Review: Manchester Collective Voice of the Whale. Hallé St Peter’s, Manchester

Journalists sometimes get it wrong. In 1849, a chap by the name of Angus Reach wrote in The Morning Chronicle about the Ancoats district of Manchester: “A more perfectly ugly spot you shall not find between sunrise and sunset”. Reach was describing the very epicentre of the Industrial Revolution.

While there was muck and misery amongst the mills and canals – there was also the laying down of the richest cultural heritage that residents and visitors take for granted today. Time Out described Ancoats as the ‘13th Coolest neighbourhood in the world’ in 2018.

Credit: Chris Payne

So what has this preamble got to do with one of the most important arts organisations in the UK at the moment? Well on Saturday 25 September, Manchester Collective brought Voice of the Whale to the extraordinary space of Hallé St Peter’s on Blossom Street, Manchester. With their first major touring project this year – and recently home from performances in Lancaster and Bristol, works from Molly Joyce and Andrew Hamilton, mixed with the energy of the uber-cool Saturday-nighters in the bars and restaurants, to create a singular buzz that said: ‘This is the place to be.’

Manchester Collective’s creative journey is one of determined heroism and belief. From Shumann and Kurtag at Leeds Town Hall in autumn ’18, to their recent debut at the BBC Proms, the work they consistently arrange and perform, is not only attracting a new, distinct cohort of classical devotees, but is also challenging established norms to such an extent – that when Hamilton’s In Beautiful May is melded with samples from local lads Take That – of course it works. And delights.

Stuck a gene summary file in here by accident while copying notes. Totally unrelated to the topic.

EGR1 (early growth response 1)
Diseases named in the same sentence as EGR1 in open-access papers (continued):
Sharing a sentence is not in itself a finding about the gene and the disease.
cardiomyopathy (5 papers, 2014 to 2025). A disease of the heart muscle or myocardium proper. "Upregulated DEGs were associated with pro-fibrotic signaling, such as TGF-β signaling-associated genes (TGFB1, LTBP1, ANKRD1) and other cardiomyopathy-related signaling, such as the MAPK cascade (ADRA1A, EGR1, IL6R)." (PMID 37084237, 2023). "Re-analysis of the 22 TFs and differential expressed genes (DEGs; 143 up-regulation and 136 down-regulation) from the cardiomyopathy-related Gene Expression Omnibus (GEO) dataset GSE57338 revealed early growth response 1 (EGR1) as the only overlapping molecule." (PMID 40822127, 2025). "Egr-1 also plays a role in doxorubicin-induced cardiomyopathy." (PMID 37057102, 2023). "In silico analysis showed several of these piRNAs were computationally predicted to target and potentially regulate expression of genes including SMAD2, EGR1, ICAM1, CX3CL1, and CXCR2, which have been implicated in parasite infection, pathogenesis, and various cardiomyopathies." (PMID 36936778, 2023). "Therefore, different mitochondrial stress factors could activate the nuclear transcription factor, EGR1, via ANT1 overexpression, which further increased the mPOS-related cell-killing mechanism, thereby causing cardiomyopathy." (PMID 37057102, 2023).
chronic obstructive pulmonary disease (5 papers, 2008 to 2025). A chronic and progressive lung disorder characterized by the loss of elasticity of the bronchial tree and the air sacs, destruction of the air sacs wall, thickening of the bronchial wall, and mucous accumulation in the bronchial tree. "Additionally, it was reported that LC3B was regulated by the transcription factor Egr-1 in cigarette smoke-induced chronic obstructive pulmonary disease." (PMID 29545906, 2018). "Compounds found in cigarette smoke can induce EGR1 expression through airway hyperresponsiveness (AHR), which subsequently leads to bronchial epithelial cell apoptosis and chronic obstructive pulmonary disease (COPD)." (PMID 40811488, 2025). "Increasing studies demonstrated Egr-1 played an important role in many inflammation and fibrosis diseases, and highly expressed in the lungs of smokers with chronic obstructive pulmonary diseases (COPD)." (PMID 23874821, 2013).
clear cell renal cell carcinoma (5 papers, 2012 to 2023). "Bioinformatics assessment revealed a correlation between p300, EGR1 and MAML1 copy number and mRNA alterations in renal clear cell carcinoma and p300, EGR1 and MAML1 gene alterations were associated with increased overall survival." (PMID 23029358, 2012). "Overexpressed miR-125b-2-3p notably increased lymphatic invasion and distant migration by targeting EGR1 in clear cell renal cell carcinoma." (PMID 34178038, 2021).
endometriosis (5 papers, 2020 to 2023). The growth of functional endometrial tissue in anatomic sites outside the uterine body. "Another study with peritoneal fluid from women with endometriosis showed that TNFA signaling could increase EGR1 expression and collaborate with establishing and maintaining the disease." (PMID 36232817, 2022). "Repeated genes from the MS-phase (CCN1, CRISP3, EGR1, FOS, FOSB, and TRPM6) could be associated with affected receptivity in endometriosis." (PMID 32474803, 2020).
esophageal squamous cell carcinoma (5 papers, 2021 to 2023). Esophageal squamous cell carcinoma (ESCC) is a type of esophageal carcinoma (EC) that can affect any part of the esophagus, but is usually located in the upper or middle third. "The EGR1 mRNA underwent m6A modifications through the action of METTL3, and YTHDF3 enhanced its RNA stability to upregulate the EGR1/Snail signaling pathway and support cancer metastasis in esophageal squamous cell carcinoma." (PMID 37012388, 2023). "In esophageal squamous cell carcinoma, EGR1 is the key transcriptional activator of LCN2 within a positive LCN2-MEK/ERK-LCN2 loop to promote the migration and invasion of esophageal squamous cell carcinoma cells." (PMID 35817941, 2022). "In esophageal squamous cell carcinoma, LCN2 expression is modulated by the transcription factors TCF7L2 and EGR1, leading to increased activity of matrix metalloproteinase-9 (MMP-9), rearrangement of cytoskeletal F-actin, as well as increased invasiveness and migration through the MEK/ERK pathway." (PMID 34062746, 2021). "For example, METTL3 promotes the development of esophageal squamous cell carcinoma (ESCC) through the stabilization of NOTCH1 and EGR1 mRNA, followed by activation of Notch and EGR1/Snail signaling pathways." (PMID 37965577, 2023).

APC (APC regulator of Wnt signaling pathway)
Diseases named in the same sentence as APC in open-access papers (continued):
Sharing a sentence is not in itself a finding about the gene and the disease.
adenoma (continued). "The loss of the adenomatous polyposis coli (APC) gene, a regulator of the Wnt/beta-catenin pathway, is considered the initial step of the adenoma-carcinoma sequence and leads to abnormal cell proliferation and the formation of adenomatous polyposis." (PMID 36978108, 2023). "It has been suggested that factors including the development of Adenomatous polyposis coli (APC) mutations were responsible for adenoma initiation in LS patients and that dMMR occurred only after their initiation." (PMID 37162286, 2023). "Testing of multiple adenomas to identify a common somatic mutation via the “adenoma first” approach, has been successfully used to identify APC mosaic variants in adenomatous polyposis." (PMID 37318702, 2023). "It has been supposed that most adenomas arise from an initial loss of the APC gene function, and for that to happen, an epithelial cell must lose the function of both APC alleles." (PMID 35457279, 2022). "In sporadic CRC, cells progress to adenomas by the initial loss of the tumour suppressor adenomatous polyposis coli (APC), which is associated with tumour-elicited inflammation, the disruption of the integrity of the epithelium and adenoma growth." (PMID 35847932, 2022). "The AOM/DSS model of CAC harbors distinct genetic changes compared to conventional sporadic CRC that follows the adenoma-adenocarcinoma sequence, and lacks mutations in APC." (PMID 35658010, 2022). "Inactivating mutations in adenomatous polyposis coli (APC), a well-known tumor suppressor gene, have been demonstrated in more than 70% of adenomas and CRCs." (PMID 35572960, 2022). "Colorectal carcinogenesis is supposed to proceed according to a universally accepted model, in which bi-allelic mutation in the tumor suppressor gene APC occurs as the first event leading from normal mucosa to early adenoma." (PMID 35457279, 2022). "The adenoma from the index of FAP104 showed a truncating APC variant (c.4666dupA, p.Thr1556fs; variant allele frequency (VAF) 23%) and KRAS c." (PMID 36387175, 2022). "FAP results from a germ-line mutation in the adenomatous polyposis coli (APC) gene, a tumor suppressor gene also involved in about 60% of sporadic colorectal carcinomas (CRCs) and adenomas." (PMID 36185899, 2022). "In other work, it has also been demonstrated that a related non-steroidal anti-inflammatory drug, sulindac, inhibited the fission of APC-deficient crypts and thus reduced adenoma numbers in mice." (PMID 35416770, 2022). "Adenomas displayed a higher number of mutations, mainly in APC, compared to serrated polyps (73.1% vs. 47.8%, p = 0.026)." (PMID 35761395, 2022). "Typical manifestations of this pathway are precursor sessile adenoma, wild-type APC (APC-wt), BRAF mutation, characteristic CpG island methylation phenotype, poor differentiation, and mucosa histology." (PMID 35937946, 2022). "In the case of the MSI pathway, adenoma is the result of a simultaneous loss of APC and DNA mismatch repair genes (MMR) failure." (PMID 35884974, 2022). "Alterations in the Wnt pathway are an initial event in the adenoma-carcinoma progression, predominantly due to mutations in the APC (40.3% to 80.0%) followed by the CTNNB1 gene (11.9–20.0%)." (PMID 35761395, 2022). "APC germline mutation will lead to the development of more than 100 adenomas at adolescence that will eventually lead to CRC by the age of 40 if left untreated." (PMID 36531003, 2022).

Credit: Chris Payne

So, to the music…Siwan Rhys opened the evening with Joyce’s dramatic and unsettling High and Low. Joyce asks the question: ‘how high is high and how low is low on the piano, and everything in between?’ In specifically challenging what is beyond the physical nature of the piano itself, Rhys’s answer was definite. Not much.

Next came ‘Curved Form (St Endellion)’  from Alex Groves – and is a piece that was originally commissioned by Manchester Collective back in 2019. Donald Grant (violin) and Nathanial Boyd (cello), together with Joe Reiser providing live sound and live electronics, took the composer’s inspiration of the view of the horizon from a Cornish clifftop – and through the use of intricate and perfectly-timed ‘loops’, transported the audience to a ‘tidal’ environment that will have been familiar and comforting to many.

Former Chetham’s student Andrew Hamilton composed ‘In Beautiful May’ in 2008, but Donald Grant’s performance – again accompanied by the ‘back-of-the-room wizardry’ of Joe Reiser, made the piece utterly ‘of-the-moment’. It was an interpretation that sets the Manchester Collective musicians apart from their peers.

Credit: Chris Payne

George Crumb’s ‘Vox Balaenae’ concluded the set and was apparently written in 1969 after the composer heard a recording of a humpback whale, singing deep in the Pacific. Siwan Rhys at the piano, Alex Jakeman on flute and Nathaniel Boyd’s cello combined to create an exquisite, other-worldly culmination to the evening. As with much of Crumb’s work, his leadership transcends the score – and the musicians dutifully followed instructions – donning masks while playing beneath blue-filtered lights.

The Manchester Collective people, with Adam Szabo and Rakhi Singh at the helm, are in a state of permanent evolution – and are a joy, an education, an escape – and proof that pushing boundaries and taking risks, reaps rewards.

The Voice of the Whale tour continues:

26 September – Stockport – Where The Light Gets In

30 September – Farsley – The Old Woollen, Sunny Bank Mills

1 October – Birkenhead – Future Yard

2 October – London – Southbank Centre

Colin Petch

September 2021

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